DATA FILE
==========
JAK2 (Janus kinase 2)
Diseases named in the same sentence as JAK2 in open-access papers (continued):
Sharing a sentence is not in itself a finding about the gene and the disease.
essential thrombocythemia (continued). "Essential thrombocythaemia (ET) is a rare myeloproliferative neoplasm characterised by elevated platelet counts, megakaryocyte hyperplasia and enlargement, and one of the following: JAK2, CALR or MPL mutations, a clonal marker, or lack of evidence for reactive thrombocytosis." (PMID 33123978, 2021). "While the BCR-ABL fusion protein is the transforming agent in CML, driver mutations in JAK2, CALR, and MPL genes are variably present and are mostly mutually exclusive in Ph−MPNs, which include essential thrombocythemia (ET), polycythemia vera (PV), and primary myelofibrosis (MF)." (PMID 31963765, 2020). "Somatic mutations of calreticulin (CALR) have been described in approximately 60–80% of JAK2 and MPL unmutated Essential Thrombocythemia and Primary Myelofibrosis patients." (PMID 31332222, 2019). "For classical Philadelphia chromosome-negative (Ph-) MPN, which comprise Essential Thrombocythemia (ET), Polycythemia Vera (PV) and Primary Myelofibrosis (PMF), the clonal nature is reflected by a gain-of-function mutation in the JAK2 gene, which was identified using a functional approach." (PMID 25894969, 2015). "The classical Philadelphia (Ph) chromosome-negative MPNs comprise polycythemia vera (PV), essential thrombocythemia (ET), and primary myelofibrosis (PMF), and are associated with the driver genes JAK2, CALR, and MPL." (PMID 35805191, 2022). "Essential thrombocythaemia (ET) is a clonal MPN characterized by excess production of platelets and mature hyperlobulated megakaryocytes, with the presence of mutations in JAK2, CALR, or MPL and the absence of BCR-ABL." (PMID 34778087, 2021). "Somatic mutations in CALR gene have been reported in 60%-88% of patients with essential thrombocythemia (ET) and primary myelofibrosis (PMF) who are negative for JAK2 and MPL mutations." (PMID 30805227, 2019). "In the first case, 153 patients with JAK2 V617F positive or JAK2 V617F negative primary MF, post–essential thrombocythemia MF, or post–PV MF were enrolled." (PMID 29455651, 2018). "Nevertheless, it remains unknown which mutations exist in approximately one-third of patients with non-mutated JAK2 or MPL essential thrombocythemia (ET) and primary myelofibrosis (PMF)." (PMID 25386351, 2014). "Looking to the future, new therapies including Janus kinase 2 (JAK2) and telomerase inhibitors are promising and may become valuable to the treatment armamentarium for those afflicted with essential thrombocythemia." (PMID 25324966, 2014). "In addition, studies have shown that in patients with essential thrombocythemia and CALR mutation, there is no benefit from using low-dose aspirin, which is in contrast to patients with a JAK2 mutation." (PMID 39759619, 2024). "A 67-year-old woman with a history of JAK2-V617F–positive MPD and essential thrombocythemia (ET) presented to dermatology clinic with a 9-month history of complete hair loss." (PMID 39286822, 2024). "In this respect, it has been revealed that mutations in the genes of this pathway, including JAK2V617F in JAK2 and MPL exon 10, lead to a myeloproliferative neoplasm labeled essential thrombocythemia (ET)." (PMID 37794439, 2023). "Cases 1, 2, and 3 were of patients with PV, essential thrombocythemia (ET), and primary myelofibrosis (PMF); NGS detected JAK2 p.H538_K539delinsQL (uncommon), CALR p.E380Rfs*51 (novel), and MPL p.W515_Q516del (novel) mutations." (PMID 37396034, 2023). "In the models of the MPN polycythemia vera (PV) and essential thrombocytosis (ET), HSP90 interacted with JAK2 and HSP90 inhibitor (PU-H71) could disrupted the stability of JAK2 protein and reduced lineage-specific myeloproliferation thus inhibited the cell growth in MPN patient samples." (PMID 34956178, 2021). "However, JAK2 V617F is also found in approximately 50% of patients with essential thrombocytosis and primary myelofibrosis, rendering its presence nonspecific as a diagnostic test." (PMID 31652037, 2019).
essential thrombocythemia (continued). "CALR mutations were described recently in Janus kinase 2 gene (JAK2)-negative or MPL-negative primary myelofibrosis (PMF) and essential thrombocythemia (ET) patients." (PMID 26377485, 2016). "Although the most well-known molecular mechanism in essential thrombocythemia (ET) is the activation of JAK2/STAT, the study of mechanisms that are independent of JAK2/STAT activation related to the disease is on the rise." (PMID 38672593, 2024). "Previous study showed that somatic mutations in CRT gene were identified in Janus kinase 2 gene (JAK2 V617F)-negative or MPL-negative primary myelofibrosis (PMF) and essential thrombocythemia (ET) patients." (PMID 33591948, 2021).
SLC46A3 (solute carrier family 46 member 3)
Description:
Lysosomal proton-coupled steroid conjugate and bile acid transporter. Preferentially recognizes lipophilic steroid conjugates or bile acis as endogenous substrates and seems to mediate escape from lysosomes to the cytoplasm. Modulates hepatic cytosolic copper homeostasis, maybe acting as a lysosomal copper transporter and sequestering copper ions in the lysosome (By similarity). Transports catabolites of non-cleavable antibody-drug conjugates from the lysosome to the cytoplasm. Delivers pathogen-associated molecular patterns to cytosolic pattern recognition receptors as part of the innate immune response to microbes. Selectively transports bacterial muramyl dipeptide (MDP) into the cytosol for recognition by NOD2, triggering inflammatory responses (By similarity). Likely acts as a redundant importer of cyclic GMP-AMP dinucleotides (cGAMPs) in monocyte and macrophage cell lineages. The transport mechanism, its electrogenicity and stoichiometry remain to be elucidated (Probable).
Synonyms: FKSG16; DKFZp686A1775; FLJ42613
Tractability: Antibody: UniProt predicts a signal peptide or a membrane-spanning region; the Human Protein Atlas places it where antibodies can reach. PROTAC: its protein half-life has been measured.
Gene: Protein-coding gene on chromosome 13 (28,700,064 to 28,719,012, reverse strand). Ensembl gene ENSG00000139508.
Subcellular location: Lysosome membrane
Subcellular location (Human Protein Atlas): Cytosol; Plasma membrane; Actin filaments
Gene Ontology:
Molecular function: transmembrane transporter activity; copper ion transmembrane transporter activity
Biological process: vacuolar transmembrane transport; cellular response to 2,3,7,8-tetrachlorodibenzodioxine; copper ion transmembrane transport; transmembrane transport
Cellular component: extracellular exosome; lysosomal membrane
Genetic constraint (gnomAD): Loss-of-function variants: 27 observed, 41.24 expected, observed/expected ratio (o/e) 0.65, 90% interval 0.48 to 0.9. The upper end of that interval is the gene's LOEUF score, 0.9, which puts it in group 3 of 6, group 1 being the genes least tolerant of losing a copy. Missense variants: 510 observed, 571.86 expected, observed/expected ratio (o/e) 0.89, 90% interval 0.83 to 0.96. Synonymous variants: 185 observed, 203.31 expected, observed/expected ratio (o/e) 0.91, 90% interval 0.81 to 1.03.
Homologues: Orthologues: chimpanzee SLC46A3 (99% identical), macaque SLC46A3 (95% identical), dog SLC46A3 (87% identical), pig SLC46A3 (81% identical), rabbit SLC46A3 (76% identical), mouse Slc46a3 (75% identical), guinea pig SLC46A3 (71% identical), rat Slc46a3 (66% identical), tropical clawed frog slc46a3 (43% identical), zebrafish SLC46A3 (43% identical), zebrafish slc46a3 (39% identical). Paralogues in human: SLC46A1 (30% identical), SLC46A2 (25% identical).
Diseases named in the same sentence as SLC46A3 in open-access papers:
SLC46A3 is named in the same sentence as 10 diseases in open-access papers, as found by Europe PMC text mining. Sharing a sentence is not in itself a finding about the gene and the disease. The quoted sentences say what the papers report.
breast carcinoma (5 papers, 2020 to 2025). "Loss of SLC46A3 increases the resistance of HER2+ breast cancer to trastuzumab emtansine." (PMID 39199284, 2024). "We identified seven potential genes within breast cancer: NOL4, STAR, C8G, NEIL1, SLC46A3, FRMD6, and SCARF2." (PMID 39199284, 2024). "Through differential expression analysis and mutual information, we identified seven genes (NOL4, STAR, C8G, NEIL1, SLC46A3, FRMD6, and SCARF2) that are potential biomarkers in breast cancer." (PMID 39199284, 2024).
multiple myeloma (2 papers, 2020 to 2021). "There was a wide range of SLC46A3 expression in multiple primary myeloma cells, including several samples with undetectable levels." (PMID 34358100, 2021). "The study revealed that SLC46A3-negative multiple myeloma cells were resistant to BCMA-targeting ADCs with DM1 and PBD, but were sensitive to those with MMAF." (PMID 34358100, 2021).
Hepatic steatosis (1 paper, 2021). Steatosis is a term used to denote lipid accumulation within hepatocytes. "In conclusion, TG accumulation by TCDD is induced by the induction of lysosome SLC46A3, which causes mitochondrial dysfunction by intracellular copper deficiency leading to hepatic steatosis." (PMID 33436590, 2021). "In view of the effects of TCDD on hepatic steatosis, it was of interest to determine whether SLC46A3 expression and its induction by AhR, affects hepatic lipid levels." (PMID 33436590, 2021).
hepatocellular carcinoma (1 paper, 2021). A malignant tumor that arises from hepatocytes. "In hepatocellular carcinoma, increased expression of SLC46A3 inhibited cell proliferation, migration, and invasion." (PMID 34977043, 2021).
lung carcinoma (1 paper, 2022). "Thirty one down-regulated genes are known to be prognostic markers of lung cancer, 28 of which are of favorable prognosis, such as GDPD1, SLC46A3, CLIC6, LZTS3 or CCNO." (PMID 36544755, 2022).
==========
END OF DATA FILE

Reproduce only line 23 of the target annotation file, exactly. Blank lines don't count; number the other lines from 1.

multiple myeloma (2 papers, 2020 to 2021). "There was a wide range of SLC46A3 expression in multiple primary myeloma cells, including several samples with undetectable levels." (PMID 34358100, 2021). "The study revealed that SLC46A3-negative multiple myeloma cells were resistant to BCMA-targeting ADCs with DM1 and PBD, but were sensitive to those with MMAF." (PMID 34358100, 2021).